Calling for continued ocean preservation and an abandonment of old technology, Laguna Beach became the first city in Orange County to oppose a plan by the Trump administration to open drilling for gas and oil, and fracking, off the California coastline.
In a unanimous vote, echoed by voices from the community, the Laguna Beach City Council on Tuesday, Nov. 7 supported a resolution opposing new fossil fuel drilling off the coast and fracking in existing offshore oil and gas wells.
“We put all this energy into nuclear and space programs,” said Councilman Steve Dicterow. “It baffles me that we are not environmentally more forward. No way can we support old technology of drilling off our coast. We know there are wildlife and recreational issues.”
The vote follows President Trump’s April 28 executive order urging federal agencies to expand oil and gas leasing in federal waters. Trump’s order could expose the Pacific Ocean to new oil leasing for the first time in more than 30 years.
The order also promotes a stronger dependence on fossil fuels. This goes against previous preservation actions taken by the city which strongly favor a more sustainable lifestyle through the use of alternative energy sources.
Laguna Beach joins 12 other cities including Malibu, Santa Barbara, Monterey, San Luis Obispo and Oakland in this opposition effort.
The resolution was supported by the Center for Biological Diversity, which has organized a series of California resolutions opposing offshore drilling and fracking. It was brought forward by Mayor Toni Iseman who emphasized Laguna’s reliance on the ocean and coastline for local commerce.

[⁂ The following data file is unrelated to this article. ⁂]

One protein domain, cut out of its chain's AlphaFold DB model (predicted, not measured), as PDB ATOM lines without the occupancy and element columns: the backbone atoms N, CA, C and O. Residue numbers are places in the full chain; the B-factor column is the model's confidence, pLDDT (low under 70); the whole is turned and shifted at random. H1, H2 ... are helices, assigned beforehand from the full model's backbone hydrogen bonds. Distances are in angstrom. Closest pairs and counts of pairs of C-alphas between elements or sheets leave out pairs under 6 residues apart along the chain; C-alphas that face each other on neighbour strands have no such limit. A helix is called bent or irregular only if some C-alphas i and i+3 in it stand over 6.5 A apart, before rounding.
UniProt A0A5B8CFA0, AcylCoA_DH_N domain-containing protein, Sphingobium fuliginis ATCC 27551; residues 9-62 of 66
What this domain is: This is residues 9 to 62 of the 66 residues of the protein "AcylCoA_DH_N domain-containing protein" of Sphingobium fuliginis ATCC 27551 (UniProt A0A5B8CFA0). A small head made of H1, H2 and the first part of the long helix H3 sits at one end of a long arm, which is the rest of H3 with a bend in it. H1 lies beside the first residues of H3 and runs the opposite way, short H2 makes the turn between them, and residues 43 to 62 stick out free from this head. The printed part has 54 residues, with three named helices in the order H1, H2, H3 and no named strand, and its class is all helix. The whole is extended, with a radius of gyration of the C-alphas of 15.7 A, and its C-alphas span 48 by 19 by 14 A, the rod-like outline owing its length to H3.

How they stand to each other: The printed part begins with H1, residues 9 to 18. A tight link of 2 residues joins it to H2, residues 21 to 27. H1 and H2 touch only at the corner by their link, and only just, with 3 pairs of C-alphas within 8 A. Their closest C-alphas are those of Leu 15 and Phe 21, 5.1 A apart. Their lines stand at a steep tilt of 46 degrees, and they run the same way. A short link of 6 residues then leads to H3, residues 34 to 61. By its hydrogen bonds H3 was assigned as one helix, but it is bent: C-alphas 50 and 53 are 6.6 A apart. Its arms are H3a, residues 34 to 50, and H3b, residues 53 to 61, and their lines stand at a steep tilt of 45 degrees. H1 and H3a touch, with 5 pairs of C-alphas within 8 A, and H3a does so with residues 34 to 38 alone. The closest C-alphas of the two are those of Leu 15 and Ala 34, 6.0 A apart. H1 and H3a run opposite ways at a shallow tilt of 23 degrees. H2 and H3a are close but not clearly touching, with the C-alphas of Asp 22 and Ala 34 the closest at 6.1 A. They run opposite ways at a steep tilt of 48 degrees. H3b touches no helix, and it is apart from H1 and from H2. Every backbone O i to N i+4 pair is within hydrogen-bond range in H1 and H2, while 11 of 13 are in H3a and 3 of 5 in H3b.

More than 6 million people visit the city each year for its unique coves, beaches and marine-protected area — one of only a few statewide.
Iseman also cited concerns with past incidents related to oil and gas drilling in the Pacific pointing to the April 2010 BP explosion in the Gulf of Mexico and the May 2015 oil spill off Refugio State Beach in Santa Barbara County that injured and killed wildlife and soiled the beaches.
There have been no new offshore oil and gas leases in California since the 1969 blowout of a well in federal waters off Santa Barbara County, she said.
A handful of community environmentalists, including filmmaker Greg MacGillivray, spoke Tuesday on behalf of the city’s support of the resolution.
“We all know Laguna Beach has fought hard for the protection of the ocean with the marine protected areas,” MacGillivray said. “I’ve witnessed change in ocean clarity in the last few years. The California perch has come back in huge schools. We have spent millions of dollars to keep our ocean clean.”
Resident Charlene Rainey told the council she remembered when oil was on the sand in Laguna decades ago.
“How more alive are our tide pools now?” she asked. “It’s so nice to have our pristine beaches.”
Ann Earhard, who called herself a lifelong conservationist, emphasized her support for the resolution.
“It’s an old solution and we need to go a different way,” she said.
Iseman praised the community support and said she hoped the momentum for opposition to drilling and fracking would spread.
“Your words were very powerful,” she said. “It’s very heartening to know the power of the individual. Hopefully, we will have other coastal and inland cities that go along with this.”